Combatting Healthcare Disparities: Diabetes



A few weeks ago, I joined Community Conversations in discussing findings that are helping to inform our understanding of diabetes. Diabetes affects about 26 million people in the United States [1]. But among minority communities—black women in particular, the prevalence is even more startling. Diabetes is nearly twice as prevalent among black women than it is among non-hispanic white women [1]. This is an alarming statistic, especially since the burden of living with diabetes can take such a physical, emotional and economic toll on individuals, communities and families. Equally important to uncovering such disparities is to question why such differences in health outcomes persist—why are black women so disproportionately affected by diabetes and what can we do as a community to address this?


Our health is multidimensional—the product of many different competing and coordinating factors which must all be taken into account when trying to understand a condition such as diabetes. While scientists are actively pursuing research in understanding the role that certain genes could play in predicting diabetic risk [2],[3], they are also looking into the ways that mental health, socioeconomic status, and other factors interact with each other and affect prognosis [4],[5],[6]. This is important to keep in mind, because diabetes is not a descriptor for, or destiny of, any community. The startling statistics that we see should compel us to seek answers on behalf of our own individual health, and that of those who surround us. They should not lead to reductionist thinking, or a surrender to the idea that one factor like genetics is the sole predictor of disease outcomes. As mentioned in the Community Conversation discussion, there are so many small ways that we can make positive changes for our health, and it is important to engage with all of the risk factors that affect our wellbeing. For example, developing an exercise routine to improve fitness, investigating healthy eating options to improve nutrient and caloric intake, and consulting with mental health providers are all tangible things that we can do to improve our overall health and risk for conditions like diabetes.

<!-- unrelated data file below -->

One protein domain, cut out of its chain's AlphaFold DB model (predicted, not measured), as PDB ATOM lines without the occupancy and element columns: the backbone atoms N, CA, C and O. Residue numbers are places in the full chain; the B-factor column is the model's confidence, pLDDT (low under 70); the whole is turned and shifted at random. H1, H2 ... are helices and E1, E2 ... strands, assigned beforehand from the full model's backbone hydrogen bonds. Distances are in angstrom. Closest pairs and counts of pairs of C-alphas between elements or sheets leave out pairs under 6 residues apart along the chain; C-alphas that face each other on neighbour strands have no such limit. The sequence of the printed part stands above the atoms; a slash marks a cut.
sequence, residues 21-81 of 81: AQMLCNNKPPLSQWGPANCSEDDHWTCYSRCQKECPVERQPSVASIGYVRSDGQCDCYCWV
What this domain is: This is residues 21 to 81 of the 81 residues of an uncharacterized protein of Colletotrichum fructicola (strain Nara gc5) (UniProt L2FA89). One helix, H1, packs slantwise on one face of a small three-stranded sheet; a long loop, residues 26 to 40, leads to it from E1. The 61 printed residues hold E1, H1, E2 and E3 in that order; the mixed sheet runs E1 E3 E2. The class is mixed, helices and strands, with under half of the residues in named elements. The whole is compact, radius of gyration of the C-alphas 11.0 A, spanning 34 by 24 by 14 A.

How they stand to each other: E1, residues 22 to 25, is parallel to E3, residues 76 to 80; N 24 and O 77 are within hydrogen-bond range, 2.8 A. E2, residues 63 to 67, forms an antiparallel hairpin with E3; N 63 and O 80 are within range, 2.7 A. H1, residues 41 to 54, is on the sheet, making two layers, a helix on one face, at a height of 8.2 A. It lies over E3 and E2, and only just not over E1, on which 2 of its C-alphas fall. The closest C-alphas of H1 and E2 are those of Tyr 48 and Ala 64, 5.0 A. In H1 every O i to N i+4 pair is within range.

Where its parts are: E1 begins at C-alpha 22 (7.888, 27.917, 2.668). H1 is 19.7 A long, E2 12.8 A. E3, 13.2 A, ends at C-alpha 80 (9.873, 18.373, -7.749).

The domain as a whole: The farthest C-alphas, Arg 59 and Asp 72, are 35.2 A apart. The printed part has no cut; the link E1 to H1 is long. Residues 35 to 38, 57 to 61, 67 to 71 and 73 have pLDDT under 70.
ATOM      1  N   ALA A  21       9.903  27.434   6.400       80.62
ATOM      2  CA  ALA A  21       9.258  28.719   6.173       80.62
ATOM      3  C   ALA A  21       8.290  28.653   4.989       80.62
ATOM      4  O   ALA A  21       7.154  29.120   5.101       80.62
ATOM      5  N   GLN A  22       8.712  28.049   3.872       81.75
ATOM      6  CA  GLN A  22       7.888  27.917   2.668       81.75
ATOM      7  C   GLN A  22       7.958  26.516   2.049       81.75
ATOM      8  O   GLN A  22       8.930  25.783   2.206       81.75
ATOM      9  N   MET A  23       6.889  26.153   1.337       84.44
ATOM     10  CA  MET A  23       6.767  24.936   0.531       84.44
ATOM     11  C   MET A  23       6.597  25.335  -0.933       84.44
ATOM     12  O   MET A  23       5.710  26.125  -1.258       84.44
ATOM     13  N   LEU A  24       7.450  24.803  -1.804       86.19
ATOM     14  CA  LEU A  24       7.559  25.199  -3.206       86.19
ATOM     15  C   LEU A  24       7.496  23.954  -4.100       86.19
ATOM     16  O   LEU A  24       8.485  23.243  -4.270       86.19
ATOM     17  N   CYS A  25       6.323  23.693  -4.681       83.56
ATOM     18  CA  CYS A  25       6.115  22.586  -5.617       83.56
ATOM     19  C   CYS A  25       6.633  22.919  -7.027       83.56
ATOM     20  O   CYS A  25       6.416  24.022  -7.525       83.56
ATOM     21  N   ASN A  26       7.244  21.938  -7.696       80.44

Those are just a few of the skills we can cultivate in preventing against and coping with diabetes. Understanding and managing our health requires problem-solving, reflection and a holistic approach to wellness. In order to fight this epidemic, we must be active advocates for our individual and community health, as well as engaged consultants within our healthcare network.


[1] http://minorityhealth.hhs.gov/omh/browse.aspx?lvl=4&lvlID=18

[2] Shana McCormack and Struan F. A. Grant, “Genetics of Obesity and Type 2 Diabetes in African Americans,”Journal of Obesity, vol. 2013, Article ID 396416, 12 pages, 2013. doi:10.1155/2013/396416

[3] Paper on Genetics and Diabetes from the World Health Organization: http://www.who.int/genomics/about/Diabetis-fin.pdf

[4] Gravlee, C. (2009). How Race Becomes Biology: Embodiment Of Social Inequality. American Journal of Physical Anthropology, (139), 47-57.

[5] Gaskin, D., Thorpe, R., Mcginty, E., Bower, K., Rohde, C., Young, J…Dubay, L. (n.d.). Disparities in Diabetes: The Nexus of Race, Poverty, and Place. Am J Public Health American Journal of Public Health, 104(11), 2147-2155.

[6] Mezuk, B., Eaton, W., Albrecht, S., & Golden, S. (2008). Depression And Type 2 Diabetes Over The Lifespan: A Meta-analysis. Diabetes Care, 31(12), 2383-2390.

Image: http://web.jhu.edu/jhnmagazine/summer2009/features/strong_women.html

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Community Conversations: Sister to Sister, a women's health initiative, is an an ongoing, open forum to explore health issues of particular relevance to Black women and their families. 

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